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World’s only portrait signed by Churchill displayed

The only portrait that Winston Churchill ever signed has gone on public display for the first time. It was painted by artist Paul Trevillion in 1955. Born in 1934, Paul was a schoolboy during the Second World War. He told MHM, ‘My school desk faced a large poster hanging on the school wall, it had the face of Churchill […]

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The Norman Conquest: 1066 timeline

Marking the 950th anniversary of the Battle of Hastings, October’s special feature focuses on the Norman Conquest. Here, we examine ten key dates in 1066.

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Tukhachevsky: ‘the Red Napoleon’

The Red Army’s Marshal Tukhachevsky was one of the most brilliant, innovative, and influential military theorists since Napoleon Bonaparte. Some military historians believe the Second World War could have ended sooner had Tukhachevsky lived to lead the fight. Here are a few of his key ideas: This is an extract from an article written by […]

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What really happened at the Battle of Culloden?

  Culloden has been frequently presented as a battle fought by an incompetent, ill-equipped, and badly led Jacobite army wielding swords against superior, professional Redcoats armed with muskets. A new book by Murray Pittock, Bradley Professor of History at the University of Glasgow, challenges this consensus. Murray shows that Government forces actually won the battle by blade, while the Jacobites, though few in number, were professionally managed and […]

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BOOK REVIEW: Poles In Defence of Britain

Robert Gretzyngier’s account of the Poles who fought for the RAF so gallantly during the Battle of Britain both amazes and captivates the reader. It includes personal and moving accounts from and about the airmen who fought and died for Britain during the Second World War. This day-by-day coverage begins with the journey of the […]

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BATTLE MAPS: The Brusilov Offensive,1916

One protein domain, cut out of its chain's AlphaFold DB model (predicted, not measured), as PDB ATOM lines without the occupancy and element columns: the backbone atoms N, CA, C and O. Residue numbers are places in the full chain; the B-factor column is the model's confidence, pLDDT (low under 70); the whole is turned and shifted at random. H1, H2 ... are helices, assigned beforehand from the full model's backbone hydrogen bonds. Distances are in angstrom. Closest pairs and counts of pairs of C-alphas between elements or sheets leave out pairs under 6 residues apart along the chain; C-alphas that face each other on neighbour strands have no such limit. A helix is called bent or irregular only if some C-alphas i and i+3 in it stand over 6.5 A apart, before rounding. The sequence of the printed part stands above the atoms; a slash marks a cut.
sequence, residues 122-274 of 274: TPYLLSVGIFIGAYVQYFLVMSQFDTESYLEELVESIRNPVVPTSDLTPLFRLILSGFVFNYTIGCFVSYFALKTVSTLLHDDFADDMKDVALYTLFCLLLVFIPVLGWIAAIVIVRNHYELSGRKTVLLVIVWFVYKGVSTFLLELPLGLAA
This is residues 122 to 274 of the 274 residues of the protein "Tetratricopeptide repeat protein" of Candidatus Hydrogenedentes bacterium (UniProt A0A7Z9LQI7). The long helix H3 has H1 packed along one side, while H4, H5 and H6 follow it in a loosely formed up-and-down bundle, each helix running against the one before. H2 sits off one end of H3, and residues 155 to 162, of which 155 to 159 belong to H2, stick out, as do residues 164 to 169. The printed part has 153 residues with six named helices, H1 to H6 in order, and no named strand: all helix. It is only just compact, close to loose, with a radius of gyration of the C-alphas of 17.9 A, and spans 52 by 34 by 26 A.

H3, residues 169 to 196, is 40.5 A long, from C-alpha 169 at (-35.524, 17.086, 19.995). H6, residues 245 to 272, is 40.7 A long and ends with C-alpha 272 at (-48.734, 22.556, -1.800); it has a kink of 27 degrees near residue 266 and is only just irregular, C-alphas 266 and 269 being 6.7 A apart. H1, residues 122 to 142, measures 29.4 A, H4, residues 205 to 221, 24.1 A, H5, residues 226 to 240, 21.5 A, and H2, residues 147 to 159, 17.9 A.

The Russian Imperial Army has been portrayed as unfit to wage a modern war. It is best known for a catalogue of disasters at the hands of the Germans, notably at Tannenberg in 1914 and Gorlice-Tarnow in 1915, and then for its sudden collapse in the 1917 revolution. Yet General Alexsei Brusilov launched one of […]

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Battlefield Medicine: Wellington’s medical service at Waterloo

There were around 50 hospital staff in Brussels before Waterloo, some of whom had recently been on campaign elsewhere in the Low Countries. Other regimental doctors came over with their battalions, as did other hospital staff members (physicians, apothecaries, purveyors, and dispensers).  At the time of Waterloo, there was no anaesthesia, no knowledge of or […]

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REGIMENT: The 10th Bombay Native Infantry in the Indian Mutiny

As the last knot of mutineers stood against the charge of the 10th Bombay Native Infantry, there must have been many who marvelled at the regiment’s bravery. Kotah-ki-Serai in June 1858 was the stiffest fight that the 10th experienced in the so-called ‘Sepoy Mutiny’. Bengal troops – trained, armed, dressed, and equipped just like the […]

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BATTLE MAPS: Battles of Monte la Difensa and Remetania

  Monte la Difensa Today, when you look at the routes up Difensa’s crags, it is just possible to imagine small groups of highly trained mountaineers conquering them. But hosts of heavily laden troops could not succeed, could they? They did, but not without facing almost overpowering difficulties. As one Forceman said, ‘no fear of death, just sheer exhaustion and survival. I […]

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WAR OF WORDS: ‘Legion’

‘Legion’ derives from the Latin legio, which itself comes from the verb legere, meaning ‘to choose’ or ‘to levy’. The legion represented the muster of Rome’s citizens in times of war. It appeared in English in the Middle Ages, and came to mean a large body of soldiers, or simply many people or things. In 1611, Shakespeare wrote in Cymbeline: ‘The Romaine Legions, all from […]

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